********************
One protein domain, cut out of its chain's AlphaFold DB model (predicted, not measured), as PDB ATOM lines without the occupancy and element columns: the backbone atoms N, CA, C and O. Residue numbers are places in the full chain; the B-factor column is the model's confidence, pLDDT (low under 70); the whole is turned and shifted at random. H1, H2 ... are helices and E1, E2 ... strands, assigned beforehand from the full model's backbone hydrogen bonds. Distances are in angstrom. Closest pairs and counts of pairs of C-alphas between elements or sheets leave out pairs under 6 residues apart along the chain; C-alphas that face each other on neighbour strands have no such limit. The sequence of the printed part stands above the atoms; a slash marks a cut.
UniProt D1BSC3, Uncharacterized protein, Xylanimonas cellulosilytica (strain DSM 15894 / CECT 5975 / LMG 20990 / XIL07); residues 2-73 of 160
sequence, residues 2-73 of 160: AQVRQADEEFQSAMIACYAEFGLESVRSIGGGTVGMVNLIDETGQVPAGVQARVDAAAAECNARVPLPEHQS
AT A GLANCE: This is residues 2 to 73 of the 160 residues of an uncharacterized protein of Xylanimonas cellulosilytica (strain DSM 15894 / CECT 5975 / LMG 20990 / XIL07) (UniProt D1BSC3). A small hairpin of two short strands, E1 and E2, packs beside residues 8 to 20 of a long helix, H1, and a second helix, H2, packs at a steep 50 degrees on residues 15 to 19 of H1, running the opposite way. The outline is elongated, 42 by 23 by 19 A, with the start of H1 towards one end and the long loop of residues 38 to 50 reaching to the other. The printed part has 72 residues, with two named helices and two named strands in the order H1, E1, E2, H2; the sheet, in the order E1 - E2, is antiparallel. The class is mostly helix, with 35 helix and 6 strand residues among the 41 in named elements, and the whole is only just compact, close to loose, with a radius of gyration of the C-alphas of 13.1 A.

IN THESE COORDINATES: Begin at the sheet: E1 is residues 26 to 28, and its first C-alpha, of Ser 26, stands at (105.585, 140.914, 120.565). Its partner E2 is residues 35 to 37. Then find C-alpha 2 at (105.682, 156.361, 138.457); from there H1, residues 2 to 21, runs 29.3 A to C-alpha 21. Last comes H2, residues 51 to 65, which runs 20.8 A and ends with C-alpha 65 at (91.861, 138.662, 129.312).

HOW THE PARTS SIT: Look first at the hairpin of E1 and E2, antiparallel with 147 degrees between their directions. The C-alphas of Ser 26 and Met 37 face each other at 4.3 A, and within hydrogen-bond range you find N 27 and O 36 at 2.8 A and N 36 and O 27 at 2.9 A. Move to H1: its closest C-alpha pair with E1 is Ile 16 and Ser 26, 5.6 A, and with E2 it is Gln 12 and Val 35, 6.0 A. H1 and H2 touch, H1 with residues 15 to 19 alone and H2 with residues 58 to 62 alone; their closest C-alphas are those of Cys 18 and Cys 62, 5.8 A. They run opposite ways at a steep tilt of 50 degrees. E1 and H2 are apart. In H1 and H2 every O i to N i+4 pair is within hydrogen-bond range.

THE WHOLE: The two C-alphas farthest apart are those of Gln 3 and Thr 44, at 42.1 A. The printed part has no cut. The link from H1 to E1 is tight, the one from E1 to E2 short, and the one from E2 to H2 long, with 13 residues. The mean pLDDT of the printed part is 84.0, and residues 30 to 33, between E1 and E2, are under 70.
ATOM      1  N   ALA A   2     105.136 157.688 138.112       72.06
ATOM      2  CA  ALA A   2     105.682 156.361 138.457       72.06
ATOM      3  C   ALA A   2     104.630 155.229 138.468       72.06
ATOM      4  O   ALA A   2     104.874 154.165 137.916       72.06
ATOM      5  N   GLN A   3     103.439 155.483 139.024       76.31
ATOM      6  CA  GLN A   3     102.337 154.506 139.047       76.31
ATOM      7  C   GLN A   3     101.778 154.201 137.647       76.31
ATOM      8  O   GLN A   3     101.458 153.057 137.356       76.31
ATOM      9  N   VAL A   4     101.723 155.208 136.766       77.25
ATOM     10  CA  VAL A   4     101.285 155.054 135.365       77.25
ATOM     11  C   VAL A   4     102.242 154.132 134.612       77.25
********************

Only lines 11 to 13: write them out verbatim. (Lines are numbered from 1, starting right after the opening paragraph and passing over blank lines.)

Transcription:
ATOM      5  N   GLN A   3     103.439 155.483 139.024       76.31
ATOM      6  CA  GLN A   3     102.337 154.506 139.047       76.31
ATOM      7  C   GLN A   3     101.778 154.201 137.647       76.31